Return to headquarters—
A letter from the editor, with
return to new York— bill Hickson goes, too.
Archie left the cruiser when she was once more at anchor, and, going ashore to the American camp, he found things in a very lively condition at the close of the afternoon’s battle. Every man was very jubilant over the retreat which had been turned into a great victory, and Archie was congratulated on having been the lucky man to carry the news of the coming of the rebels to the admiral. The officers were all in the best of humour, except the colonel, who felt somewhat sad on account of the death of his five faithful servants, as the men first shot turned out to have been.
“There were never any better men than they,” said the colonel, “and I would almost as soon my own men had been shot.” But he bore the ship’s company no malice for their mistake, which he said was a very natural one.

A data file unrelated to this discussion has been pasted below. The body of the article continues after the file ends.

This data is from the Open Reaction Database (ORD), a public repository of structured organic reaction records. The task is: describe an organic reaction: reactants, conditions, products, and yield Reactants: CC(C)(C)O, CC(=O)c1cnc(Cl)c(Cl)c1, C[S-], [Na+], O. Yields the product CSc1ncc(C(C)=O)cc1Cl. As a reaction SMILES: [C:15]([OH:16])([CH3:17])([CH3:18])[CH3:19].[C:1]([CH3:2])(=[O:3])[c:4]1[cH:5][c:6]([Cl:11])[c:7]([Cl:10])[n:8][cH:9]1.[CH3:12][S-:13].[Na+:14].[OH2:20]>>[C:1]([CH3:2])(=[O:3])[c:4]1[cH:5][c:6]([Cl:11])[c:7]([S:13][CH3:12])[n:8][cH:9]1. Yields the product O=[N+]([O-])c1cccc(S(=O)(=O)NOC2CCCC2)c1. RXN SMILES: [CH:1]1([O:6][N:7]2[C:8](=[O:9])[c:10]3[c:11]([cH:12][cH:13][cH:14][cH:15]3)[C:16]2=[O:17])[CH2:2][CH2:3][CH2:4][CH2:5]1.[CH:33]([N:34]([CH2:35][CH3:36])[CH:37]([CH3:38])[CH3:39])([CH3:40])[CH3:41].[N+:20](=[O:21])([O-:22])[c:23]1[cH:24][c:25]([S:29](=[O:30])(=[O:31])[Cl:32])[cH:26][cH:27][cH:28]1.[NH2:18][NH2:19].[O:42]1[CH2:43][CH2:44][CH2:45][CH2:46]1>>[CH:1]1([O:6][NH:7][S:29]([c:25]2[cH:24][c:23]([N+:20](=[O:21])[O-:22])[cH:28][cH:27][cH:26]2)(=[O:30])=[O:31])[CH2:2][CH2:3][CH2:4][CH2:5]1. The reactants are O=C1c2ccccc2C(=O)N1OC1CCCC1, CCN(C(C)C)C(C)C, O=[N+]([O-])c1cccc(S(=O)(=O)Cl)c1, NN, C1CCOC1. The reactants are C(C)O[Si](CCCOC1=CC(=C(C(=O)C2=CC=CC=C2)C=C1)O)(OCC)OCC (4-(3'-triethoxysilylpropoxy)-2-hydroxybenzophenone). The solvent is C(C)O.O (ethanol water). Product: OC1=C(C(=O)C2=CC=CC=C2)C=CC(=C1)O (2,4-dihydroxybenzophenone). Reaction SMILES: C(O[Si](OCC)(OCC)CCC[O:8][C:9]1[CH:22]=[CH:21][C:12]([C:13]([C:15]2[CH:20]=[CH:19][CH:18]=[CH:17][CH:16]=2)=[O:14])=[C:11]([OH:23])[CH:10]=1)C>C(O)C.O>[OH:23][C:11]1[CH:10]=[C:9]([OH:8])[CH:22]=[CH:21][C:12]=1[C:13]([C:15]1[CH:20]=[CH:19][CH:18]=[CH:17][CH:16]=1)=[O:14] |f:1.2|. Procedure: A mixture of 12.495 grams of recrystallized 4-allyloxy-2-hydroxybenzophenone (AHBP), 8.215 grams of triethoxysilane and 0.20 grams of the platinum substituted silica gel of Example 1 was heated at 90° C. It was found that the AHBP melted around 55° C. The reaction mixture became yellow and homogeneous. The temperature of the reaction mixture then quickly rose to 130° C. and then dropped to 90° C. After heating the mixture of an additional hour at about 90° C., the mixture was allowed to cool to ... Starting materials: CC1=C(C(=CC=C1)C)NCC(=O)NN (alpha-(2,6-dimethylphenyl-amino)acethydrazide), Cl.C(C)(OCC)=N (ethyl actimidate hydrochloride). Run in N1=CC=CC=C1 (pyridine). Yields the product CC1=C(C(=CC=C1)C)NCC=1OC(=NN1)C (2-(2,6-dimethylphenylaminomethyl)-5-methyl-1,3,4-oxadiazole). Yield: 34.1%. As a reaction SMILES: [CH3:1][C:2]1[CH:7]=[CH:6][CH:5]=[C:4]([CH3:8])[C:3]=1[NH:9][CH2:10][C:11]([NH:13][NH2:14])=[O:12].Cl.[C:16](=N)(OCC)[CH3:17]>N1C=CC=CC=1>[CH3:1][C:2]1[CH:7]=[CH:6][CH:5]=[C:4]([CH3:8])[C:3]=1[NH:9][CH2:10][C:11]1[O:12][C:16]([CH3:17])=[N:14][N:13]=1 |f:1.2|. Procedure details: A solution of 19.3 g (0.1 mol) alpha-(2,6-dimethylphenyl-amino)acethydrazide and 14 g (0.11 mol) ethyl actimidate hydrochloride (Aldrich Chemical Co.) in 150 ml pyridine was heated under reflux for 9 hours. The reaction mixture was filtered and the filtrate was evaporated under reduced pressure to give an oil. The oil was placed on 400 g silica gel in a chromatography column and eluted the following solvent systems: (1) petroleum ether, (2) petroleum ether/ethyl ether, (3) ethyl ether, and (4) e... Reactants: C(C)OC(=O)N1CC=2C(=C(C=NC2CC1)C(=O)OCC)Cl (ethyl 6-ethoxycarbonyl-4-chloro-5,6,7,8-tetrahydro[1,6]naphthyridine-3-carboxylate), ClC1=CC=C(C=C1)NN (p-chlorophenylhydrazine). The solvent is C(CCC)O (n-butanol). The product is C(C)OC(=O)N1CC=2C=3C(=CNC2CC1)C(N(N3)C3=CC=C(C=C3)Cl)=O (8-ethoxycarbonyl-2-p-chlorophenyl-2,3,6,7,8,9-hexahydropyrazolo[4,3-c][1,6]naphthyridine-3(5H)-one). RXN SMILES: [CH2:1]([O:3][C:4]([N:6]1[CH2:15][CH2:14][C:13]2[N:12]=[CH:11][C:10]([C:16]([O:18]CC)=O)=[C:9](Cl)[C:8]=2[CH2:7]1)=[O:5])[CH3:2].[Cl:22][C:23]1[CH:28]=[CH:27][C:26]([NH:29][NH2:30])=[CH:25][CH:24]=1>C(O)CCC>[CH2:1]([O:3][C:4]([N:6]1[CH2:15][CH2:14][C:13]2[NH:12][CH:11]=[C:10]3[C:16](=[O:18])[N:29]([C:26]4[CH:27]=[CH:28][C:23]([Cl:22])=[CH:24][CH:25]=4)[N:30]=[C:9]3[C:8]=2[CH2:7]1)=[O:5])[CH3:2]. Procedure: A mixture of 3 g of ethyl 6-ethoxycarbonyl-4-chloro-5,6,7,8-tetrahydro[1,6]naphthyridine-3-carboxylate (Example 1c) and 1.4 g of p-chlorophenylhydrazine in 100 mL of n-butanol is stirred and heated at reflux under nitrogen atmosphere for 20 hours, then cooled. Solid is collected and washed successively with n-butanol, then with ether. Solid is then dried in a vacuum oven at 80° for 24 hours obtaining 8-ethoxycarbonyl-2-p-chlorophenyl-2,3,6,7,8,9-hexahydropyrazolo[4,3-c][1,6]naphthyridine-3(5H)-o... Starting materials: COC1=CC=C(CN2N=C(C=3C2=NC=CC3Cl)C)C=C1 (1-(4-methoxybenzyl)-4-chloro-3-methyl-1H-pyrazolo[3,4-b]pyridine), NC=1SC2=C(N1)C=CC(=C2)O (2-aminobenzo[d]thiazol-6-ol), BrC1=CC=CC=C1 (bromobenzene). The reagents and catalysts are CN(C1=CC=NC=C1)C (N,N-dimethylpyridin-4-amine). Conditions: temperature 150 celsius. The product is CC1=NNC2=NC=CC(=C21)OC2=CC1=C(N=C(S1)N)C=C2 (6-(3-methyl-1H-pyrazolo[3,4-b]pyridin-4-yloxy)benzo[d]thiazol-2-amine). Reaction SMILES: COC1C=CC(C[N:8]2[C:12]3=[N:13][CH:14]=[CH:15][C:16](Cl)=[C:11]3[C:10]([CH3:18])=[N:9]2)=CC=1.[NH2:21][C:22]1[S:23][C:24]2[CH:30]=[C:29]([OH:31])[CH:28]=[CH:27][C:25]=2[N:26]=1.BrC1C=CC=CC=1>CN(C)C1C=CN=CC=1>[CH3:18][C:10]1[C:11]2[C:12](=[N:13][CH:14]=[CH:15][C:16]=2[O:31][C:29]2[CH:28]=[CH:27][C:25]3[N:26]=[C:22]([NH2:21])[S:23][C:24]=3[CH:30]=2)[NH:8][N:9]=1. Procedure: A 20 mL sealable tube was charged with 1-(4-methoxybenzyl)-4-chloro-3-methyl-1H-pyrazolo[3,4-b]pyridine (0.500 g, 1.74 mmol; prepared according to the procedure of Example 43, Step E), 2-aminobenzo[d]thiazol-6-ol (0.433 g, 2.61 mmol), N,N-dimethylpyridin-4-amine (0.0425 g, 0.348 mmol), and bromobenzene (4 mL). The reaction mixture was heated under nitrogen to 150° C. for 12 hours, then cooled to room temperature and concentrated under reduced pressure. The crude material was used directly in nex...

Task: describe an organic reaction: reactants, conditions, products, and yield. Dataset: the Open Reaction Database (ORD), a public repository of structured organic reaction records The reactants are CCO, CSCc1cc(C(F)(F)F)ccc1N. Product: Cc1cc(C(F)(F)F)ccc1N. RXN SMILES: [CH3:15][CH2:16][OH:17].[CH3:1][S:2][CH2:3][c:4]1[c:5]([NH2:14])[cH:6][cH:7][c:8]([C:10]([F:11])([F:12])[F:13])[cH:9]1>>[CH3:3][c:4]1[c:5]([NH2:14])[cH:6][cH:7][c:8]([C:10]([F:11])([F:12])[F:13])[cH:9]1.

After the capture of so many rebels, and the killing of so many others, it was felt that the rebel army in this part of the island was pretty well disbanded, and that it would soon disappear altogether. It had been known, from the very beginning of hostilities, that there was a large force of insurgents somewhere in this neighbourhood, but not until to-day had the colonel seen anything of them. But it was impossible, all the officers said, that there could be any more troops about, for these two thousand represented a very considerable portion of the entire rebel army. And now that these were done away with, the colonel said there was no need of his remaining any longer in this place, and that he would like to get back to Manila as quickly as possible. Hearing this, the admiral said he thought room could be made for all the men aboard the cruiser, and that they could all return at once if they so desired. This generous offer was at once accepted by the colonel, and the next day the work of embarkation began. By night every man was aboard, and a place of some kind had been found where he could sleep, but of course, every portion of the vessel was much overcrowded. This only made things all the more lively, however, and Archie, as well as all the others, thought he had never enjoyed any trip so much as these three days spent in getting back again to Manila. There was always fun of some sort going on. If some one wasn’t dancing, there was sure to be singing. And then there were several ingenious games which were invented for the occasion, so that time never passed slowly. Indeed, there were many who were sorry when the capital was finally reached, but Archie was not among these, for he expected some mail to be awaiting him from the editor of the Enterprise. And he hoped that in this mail he would find permission to return to New York.